Data Recovery, File Systems, Mobile Devices, Research, Software

Android Forensics Study of Password and Pattern Lock Protection

Let’s see what Pattern Lock is, how to access, determine or even get rid of it? We’ll also speak about Password Lock Protection and find out what it has in common with Pattern Lock. And finally we’ll try to understand how these locks are related to forensic investigation process.

What is Pattern Lock?

Generally pattern lock is a set of gestures that phone user performs to unlock his smartphone when he needs to use it. It seems to be complicated, but actually it is not. A user has 9 points to create a ‘unique’ pattern. The minimum number of points in the pattern is 4, maximum 9. To make it even clearer let’s substitute points with digits just like on phone num pad to receive a numeric value for the pattern.

Even if it is a multidigit number it is still a number limited to the set of 9 digits. Moreover, the user cannot move over one point several times, in other words digits cannot be the same. So finally we have only 895824 variants of patterns available in Android OS devices. This is only 0.1% of all possible 9-digit numbers. It is a huge cut, isn’t it?

How Android stores Pattern Lock?

Pattern lock data is kept in a file named gesture.key and stored in the /data/system folder. Lock sequence is encrypted with a SHA1 hashing algorithm. Since SHA1 is a one-way algorithm there is no reverse function to convert hash to original sequence. To restore the code the attacker will need to create a table of sequences with hash strings. The best way here could be to have a dictionary to recover the pattern. For example, it takes only several minutes to create a full dictionary for 895824 numbers from 1234 to 987654321. You can download this dictionary and then easily find hash that will recover the original pattern. There is still one small trick with Pattern lock. Smartphone encrypts the pattern of 1234 not as a string ‘1234’, but as a sequence of bytes 0×00 0×01 0×02 0×03. In other words we have a 0×00 for the first point and 0×08 for the last one. Then Android uses SHA-1 and places it in a gesture.key file.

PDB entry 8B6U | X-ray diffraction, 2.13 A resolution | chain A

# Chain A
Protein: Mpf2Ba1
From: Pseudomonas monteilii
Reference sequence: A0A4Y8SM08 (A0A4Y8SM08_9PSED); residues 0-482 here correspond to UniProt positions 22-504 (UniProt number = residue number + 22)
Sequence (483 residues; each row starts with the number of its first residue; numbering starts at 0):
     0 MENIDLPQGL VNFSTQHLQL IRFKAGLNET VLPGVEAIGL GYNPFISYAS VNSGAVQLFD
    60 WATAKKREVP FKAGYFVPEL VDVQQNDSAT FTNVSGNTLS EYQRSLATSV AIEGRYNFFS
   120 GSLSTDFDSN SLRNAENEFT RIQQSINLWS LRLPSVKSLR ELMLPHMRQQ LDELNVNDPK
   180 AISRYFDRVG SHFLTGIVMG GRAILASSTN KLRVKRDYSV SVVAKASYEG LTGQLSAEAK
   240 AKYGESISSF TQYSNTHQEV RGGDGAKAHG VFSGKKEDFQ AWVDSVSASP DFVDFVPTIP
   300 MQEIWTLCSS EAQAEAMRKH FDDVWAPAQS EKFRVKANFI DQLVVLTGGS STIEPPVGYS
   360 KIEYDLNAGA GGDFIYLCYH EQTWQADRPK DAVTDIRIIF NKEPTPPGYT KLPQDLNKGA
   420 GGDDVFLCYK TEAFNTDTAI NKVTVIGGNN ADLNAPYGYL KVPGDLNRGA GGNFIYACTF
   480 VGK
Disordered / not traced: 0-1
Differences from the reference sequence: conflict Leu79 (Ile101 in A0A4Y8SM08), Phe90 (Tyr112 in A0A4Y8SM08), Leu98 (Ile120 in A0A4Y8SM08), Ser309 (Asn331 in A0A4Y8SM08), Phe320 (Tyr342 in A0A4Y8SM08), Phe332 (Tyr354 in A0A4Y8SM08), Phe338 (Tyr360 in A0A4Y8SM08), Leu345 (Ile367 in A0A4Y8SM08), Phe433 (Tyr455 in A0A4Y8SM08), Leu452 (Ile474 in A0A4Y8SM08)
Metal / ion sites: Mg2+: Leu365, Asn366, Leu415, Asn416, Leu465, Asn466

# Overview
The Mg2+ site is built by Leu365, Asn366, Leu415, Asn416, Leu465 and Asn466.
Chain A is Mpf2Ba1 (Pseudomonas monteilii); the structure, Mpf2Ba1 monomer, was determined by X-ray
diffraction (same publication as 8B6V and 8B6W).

Example! Let’s say that a gesture.key file contains 0×82 0×79 0x0A 0xD0 0xAD 0xEB 0×07 0xAC 0x2A 0×78 0xAC 0×07 0×03 0x8B 0xC9 0x3A 0×26 0×69 0x1F 0×12 bytes value.

Using pattern lock dictionary we can find out that it corresponds to 0×06 0×04 0×01 0×02 0×05 0×08 values, which means that we have a 752369 pattern.

What is Password Lock?

So, while the Pattern Lock is a number, Password Lock can contain characters, numbers, and special marks. Unlike patterns passwords can be a real problem for the attacker as the number of variants grows tremendously. Of course, this is true if you want to brute force Password lock just like the Pattern. Well, definitely you have something more effective to do. But we’ll speak about it a bit later. The password lock file is located in /data/system folder and named pc.key. Android OS uses exactly the same method to store the password. Once the user sets the password, device hashes it with SHA-1 and saves result into the file. When the user enters the password to unlock, the smartphone compares its SHA-1 hash with stored one and decides whether to give access or not.

How to access gesture.key and pc.key files?

There is no direct access to these files by default, since they are in /data/system folder. There are still ways to grab them:

  1. Use ADB interface and have root rights to access full file system. In other words the device must be already rooted and have USB Debugging mode ON. Too strict conditions! Not many devices will allow the attacker to restore the pattern in this case.
  2. Use a special recovery boot loader to start device with access to these files. This way has much more chances to be used to access the lock files. Once you get a physical access to the file system you can easily grab the files.

So, finally you’ve got the files. It was easy to recover gesture.key, but what about pc.key? How to recover a user unlock password? Of course, you can use brute force and hope to find out the same SHA-1 as you have in pc.key some day. But this is not the best idea in our case.